Have you ever heard the term “mismarked” dog before? In this article, I discuss what exactly a mismarked Pomeranian is.
A mismarked Pomeranian is a dog that has colorings outside of the breed standard. For example, a mostly solid-colored dog with a white chest or paw would be considered a mismarked Pomeranian.
- What Is A Mismarked Dog
- What Would Be A Mismarked Pomeranian
- Can Mismarked Pomeranians Be Show Dogs
- Can Mismarked Pomeranians Be In A Breeding Program
- Should I Get A Mismarked Pomeranian
- Other Dog Breeds That Can Be Mismarked
- Is Trying To Avoid Mismarked Dogs Bad For The Breed
- Final Thoughts
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What Is A Mismarked Dog
A mismarked dog is a dog that has markings that are outside of the desired boundaries for the breed.
What Would Be A Mismarked Pomeranian
Although Pomeranians have a wide range of coat colors and patterns there are some that could be referred to as mismarked.
Mostly Soild Dogs With White Markings
A dog that is mostly solid with a white chest, paws, or tail would technically be a mismarked dog.
It’s very common for black puppies to have a white chest like our little Willow.
Willow also has a tiny patch of white fur on one of her paws and under her chin.
Parti Pomeranians With Less White Markings
This can be confusing because Parti Pomeranians are supposed to have white patches of fur, how can that be considered mismarked?
A Parti Pomeranian should have a minimum of 50% white fur. If a parti Pomeranian has less than 20% of white fur it is considered a mismarked Pomeranian.
Improper Sable Coloring
Sabling refers to the dark-tipped hairs on the ends of the Pomeranians outer coat.
The most common colors that appear in the sabled fur pattern are black, chocolate and orange.
A mismarked sable Pomeranian would have tipped guard hairs in their outer coats that are blue or liver-colored.
Blue and liver are diluted versions of black and chocolate.
Incorrect Nose Pigmentation
There are four accepted nose colors by the AKC standard they are.
Black Noses– the black nose should be found on all Pomeranians except the chocolate, beaver, blue, or a diluted “washed out” black.
Chocolate Noses- chocolate noses are found in dogs with chocolate, red, orange, or parti coats.
Beaver Noses- Beaver-colored noses are light brown and often look pink. If a dog has a beaver-colored nose the dog carried the diluted gene.
Blue Noses- Blue noses are diluted black nose. A Pomeranian with a blue nose also has a diluted blue coat.
What are the mismarked nose colors?
A mismarked nose is a liver or blue nose that is found in a red, orange, or cream dog or a pink beaver-colored nose in a parti dog.
Can Mismarked Pomeranians Be Show Dogs
The AKC breed standard states that all colors, patterns, and variations there-of are allowed and must be judged on an equal basis.
That said a dog that has one or more white feet (except on a white or parti dog) is a major fault.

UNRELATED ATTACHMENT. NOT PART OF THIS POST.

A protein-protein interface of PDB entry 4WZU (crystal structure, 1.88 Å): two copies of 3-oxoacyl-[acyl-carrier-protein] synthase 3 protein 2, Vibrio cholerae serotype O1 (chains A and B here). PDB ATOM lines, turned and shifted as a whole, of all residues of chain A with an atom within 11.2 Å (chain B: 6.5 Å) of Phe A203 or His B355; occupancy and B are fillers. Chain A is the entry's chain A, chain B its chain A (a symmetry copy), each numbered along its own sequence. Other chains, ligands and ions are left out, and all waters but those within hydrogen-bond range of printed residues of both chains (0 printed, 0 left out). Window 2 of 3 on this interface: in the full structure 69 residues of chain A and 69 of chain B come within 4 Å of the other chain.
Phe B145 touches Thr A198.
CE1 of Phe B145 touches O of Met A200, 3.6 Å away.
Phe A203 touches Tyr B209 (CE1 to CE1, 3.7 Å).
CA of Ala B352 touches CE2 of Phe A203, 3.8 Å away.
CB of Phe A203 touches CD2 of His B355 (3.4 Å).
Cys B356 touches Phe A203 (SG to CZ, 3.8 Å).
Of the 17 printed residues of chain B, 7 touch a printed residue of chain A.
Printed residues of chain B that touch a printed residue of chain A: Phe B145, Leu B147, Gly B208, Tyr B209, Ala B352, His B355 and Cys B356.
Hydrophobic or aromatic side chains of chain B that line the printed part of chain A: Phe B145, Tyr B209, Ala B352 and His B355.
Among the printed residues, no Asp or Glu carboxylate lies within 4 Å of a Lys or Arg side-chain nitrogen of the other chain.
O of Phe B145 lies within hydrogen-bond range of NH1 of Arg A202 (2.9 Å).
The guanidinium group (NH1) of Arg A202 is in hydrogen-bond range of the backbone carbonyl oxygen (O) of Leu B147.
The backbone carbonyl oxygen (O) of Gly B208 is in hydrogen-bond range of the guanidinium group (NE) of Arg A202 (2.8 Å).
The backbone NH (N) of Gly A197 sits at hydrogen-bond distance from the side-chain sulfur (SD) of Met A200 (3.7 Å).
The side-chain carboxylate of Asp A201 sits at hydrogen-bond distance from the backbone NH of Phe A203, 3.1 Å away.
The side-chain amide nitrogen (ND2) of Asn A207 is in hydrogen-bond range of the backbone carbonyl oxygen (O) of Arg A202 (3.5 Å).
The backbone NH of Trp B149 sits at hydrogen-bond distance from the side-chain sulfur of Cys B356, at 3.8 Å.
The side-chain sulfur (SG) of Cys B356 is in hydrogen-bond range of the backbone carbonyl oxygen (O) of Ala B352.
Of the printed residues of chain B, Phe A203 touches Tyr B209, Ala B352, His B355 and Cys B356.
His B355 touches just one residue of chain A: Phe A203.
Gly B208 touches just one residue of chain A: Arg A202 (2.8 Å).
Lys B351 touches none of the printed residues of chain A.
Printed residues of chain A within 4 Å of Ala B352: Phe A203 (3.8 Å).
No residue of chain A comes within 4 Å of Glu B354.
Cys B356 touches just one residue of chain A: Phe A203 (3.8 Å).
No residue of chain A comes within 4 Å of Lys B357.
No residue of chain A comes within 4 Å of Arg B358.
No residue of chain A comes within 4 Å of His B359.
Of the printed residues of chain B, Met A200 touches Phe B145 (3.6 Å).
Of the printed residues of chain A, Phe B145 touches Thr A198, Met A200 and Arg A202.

Can Mismarked Pomeranians Be In A Breeding Program
Mismarked Pomeranians can be in a breeding program.
Breeders may be breeding for show Pomeranians or those that are pets each looking for different results.
There are many different genetics and traits that a breeder may choose to aim for between colors and size for example.
There is absolutely nothing wrong with a mismarked Pomeranian.
Should I Get A Mismarked Pomeranian
Yes, Mismarked Pomeranians are the same as a perfect show Pomeranian in my eyes.
If you are searching for a show dog you will obviously have your goals and standard in mind, a pet on the other hand doesn’t need to fit inside the show standard box.
Other Dog Breeds That Can Be Mismarked
All dog breeds can have dogs that are considered mismarked.
Every dog breed has its own standards for colors and markings, any dog that falls outside of that standard is a mismarked dog.
Is Trying To Avoid Mismarked Dogs Bad For The Breed
This is a matter of opinion.
Trying to avoid certain markings is going to naturally narrow down the gene pool for the entire breed of dog.
Over time if only “perfect” dogs are selected for breeding there will be less genetic diversity.
Luckily for Pomeranians, there is a wide range of colors and patterns that make them each uniquely beautiful. I hope this remains.
This topic actually go me a little fired up.
I’m an animal lover especially when it comes to Pomeranians and feel defensive when one animal is viewed as a negative over another just based on its looks.
On the other hand, I also understand why the AKC has the standard that they have in order to document and “preserve” the breed.
It feels like a double-edged sword to me.
Luckily as pet owners, we don’t care where our dogs have white patches of fur or what colored nose and eyes they have.
All we care about is the love, companionship, and lifetime of memories that we have with our dogs.